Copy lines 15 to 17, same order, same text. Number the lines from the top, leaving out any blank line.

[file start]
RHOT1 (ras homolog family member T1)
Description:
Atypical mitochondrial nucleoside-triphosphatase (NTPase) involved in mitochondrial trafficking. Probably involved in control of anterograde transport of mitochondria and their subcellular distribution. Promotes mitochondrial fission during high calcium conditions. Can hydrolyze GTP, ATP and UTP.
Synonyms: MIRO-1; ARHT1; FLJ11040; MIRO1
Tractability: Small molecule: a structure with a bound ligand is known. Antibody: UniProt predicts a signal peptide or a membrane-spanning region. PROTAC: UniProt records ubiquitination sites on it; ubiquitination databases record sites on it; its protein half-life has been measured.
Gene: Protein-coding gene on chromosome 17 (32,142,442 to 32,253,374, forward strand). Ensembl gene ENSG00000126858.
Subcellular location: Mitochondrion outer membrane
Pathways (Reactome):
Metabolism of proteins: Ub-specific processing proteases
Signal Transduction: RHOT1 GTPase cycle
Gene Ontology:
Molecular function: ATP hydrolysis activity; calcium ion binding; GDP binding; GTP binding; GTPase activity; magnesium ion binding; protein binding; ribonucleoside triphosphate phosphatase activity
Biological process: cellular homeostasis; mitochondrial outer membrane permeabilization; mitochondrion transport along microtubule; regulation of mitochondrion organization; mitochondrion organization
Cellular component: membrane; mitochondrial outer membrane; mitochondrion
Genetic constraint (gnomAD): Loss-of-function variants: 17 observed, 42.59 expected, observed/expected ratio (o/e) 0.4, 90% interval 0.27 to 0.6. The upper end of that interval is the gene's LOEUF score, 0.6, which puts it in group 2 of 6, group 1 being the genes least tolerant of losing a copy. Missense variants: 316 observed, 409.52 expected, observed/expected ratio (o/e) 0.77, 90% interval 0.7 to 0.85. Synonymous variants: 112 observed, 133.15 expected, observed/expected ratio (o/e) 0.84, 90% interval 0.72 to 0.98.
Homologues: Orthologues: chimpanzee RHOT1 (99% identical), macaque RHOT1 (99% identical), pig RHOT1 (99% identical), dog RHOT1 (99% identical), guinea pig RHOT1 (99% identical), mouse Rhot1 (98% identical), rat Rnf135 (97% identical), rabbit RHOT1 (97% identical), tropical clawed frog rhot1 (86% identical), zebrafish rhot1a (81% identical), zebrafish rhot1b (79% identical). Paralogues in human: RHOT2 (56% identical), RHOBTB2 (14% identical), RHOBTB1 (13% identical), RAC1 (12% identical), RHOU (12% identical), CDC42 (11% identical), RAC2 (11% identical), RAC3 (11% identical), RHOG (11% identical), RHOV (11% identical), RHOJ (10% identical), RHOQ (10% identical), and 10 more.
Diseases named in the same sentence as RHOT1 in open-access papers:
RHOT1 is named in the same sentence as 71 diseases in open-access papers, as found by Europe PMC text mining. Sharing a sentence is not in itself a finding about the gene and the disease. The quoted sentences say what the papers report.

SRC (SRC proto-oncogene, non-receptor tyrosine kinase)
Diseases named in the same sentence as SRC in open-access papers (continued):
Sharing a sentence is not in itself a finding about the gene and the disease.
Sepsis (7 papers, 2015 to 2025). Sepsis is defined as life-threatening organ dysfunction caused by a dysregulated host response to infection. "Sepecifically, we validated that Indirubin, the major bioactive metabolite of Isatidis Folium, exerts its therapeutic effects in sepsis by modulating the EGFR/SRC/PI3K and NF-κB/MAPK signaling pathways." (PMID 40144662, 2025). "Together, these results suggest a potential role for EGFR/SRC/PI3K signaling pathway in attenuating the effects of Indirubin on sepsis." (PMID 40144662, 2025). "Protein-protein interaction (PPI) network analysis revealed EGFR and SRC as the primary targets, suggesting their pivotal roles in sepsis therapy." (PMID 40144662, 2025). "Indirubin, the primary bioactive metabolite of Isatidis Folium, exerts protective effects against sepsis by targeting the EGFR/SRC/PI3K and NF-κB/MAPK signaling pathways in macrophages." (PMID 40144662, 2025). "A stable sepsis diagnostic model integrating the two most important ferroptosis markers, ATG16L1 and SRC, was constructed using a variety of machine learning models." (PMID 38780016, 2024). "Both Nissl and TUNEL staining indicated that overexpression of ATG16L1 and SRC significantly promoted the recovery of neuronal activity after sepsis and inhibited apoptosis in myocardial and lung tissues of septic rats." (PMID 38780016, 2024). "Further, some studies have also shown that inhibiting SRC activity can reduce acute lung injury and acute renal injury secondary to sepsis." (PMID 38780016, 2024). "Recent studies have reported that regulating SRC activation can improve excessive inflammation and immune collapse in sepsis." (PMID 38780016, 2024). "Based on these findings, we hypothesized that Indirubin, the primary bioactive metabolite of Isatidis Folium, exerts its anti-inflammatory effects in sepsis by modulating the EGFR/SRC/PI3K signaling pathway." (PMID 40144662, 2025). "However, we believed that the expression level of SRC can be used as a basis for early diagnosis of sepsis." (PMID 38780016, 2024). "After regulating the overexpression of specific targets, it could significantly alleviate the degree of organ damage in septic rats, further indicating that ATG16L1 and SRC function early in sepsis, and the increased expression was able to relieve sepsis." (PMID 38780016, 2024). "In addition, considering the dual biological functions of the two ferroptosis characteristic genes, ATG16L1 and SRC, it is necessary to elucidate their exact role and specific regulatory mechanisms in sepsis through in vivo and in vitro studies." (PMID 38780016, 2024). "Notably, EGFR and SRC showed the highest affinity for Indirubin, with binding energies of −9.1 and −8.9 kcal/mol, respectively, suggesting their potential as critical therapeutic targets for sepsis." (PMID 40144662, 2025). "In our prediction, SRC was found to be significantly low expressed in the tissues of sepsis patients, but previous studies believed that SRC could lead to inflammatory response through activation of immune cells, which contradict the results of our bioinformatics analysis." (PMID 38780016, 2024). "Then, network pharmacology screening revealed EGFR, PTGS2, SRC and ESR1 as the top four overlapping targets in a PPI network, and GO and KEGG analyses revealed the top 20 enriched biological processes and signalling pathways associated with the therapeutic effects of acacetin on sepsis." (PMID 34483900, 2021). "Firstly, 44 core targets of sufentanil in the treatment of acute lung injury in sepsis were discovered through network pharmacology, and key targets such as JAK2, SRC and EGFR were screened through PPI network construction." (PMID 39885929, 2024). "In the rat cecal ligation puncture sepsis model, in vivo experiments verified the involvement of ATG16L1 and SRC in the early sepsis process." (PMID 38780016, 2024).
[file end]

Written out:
Genetic constraint (gnomAD): Loss-of-function variants: 17 observed, 42.59 expected, observed/expected ratio (o/e) 0.4, 90% interval 0.27 to 0.6. The upper end of that interval is the gene's LOEUF score, 0.6, which puts it in group 2 of 6, group 1 being the genes least tolerant of losing a copy. Missense variants: 316 observed, 409.52 expected, observed/expected ratio (o/e) 0.77, 90% interval 0.7 to 0.85. Synonymous variants: 112 observed, 133.15 expected, observed/expected ratio (o/e) 0.84, 90% interval 0.72 to 0.98.
Homologues: Orthologues: chimpanzee RHOT1 (99% identical), macaque RHOT1 (99% identical), pig RHOT1 (99% identical), dog RHOT1 (99% identical), guinea pig RHOT1 (99% identical), mouse Rhot1 (98% identical), rat Rnf135 (97% identical), rabbit RHOT1 (97% identical), tropical clawed frog rhot1 (86% identical), zebrafish rhot1a (81% identical), zebrafish rhot1b (79% identical). Paralogues in human: RHOT2 (56% identical), RHOBTB2 (14% identical), RHOBTB1 (13% identical), RAC1 (12% identical), RHOU (12% identical), CDC42 (11% identical), RAC2 (11% identical), RAC3 (11% identical), RHOG (11% identical), RHOV (11% identical), RHOJ (10% identical), RHOQ (10% identical), and 10 more.
Diseases named in the same sentence as RHOT1 in open-access papers: